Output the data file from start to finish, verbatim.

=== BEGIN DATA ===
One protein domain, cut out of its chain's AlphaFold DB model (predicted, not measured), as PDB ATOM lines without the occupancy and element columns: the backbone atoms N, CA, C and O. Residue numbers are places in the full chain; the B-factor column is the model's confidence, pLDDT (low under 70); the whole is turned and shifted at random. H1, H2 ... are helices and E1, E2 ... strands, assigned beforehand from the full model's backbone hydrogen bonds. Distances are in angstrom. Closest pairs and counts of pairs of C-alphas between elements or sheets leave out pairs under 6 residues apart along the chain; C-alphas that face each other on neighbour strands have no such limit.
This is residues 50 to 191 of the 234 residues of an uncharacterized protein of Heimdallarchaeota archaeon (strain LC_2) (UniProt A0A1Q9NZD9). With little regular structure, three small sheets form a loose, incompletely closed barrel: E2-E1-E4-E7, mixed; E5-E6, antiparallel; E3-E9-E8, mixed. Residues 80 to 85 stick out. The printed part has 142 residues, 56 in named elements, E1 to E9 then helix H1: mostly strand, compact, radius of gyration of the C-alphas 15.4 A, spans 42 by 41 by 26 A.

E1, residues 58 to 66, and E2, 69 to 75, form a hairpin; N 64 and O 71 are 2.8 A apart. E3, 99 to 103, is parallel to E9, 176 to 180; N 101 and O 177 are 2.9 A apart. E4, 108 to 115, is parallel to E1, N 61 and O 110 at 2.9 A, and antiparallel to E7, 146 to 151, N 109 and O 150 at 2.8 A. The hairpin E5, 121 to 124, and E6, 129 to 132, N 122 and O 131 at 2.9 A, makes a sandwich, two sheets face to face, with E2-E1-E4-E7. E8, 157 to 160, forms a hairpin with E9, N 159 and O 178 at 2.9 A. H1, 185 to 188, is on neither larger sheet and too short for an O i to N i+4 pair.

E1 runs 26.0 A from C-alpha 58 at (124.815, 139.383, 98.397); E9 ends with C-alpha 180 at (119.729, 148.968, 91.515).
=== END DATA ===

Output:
One protein domain, cut out of its chain's AlphaFold DB model (predicted, not measured), as PDB ATOM lines without the occupancy and element columns: the backbone atoms N, CA, C and O. Residue numbers are places in the full chain; the B-factor column is the model's confidence, pLDDT (low under 70); the whole is turned and shifted at random. H1, H2 ... are helices and E1, E2 ... strands, assigned beforehand from the full model's backbone hydrogen bonds. Distances are in angstrom. Closest pairs and counts of pairs of C-alphas between elements or sheets leave out pairs under 6 residues apart along the chain; C-alphas that face each other on neighbour strands have no such limit.
This is residues 50 to 191 of the 234 residues of an uncharacterized protein of Heimdallarchaeota archaeon (strain LC_2) (UniProt A0A1Q9NZD9). With little regular structure, three small sheets form a loose, incompletely closed barrel: E2-E1-E4-E7, mixed; E5-E6, antiparallel; E3-E9-E8, mixed. Residues 80 to 85 stick out. The printed part has 142 residues, 56 in named elements, E1 to E9 then helix H1: mostly strand, compact, radius of gyration of the C-alphas 15.4 A, spans 42 by 41 by 26 A.

E1, residues 58 to 66, and E2, 69 to 75, form a hairpin; N 64 and O 71 are 2.8 A apart. E3, 99 to 103, is parallel to E9, 176 to 180; N 101 and O 177 are 2.9 A apart. E4, 108 to 115, is parallel to E1, N 61 and O 110 at 2.9 A, and antiparallel to E7, 146 to 151, N 109 and O 150 at 2.8 A. The hairpin E5, 121 to 124, and E6, 129 to 132, N 122 and O 131 at 2.9 A, makes a sandwich, two sheets face to face, with E2-E1-E4-E7. E8, 157 to 160, forms a hairpin with E9, N 159 and O 178 at 2.9 A. H1, 185 to 188, is on neither larger sheet and too short for an O i to N i+4 pair.

E1 runs 26.0 A from C-alpha 58 at (124.815, 139.383, 98.397); E9 ends with C-alpha 180 at (119.729, 148.968, 91.515).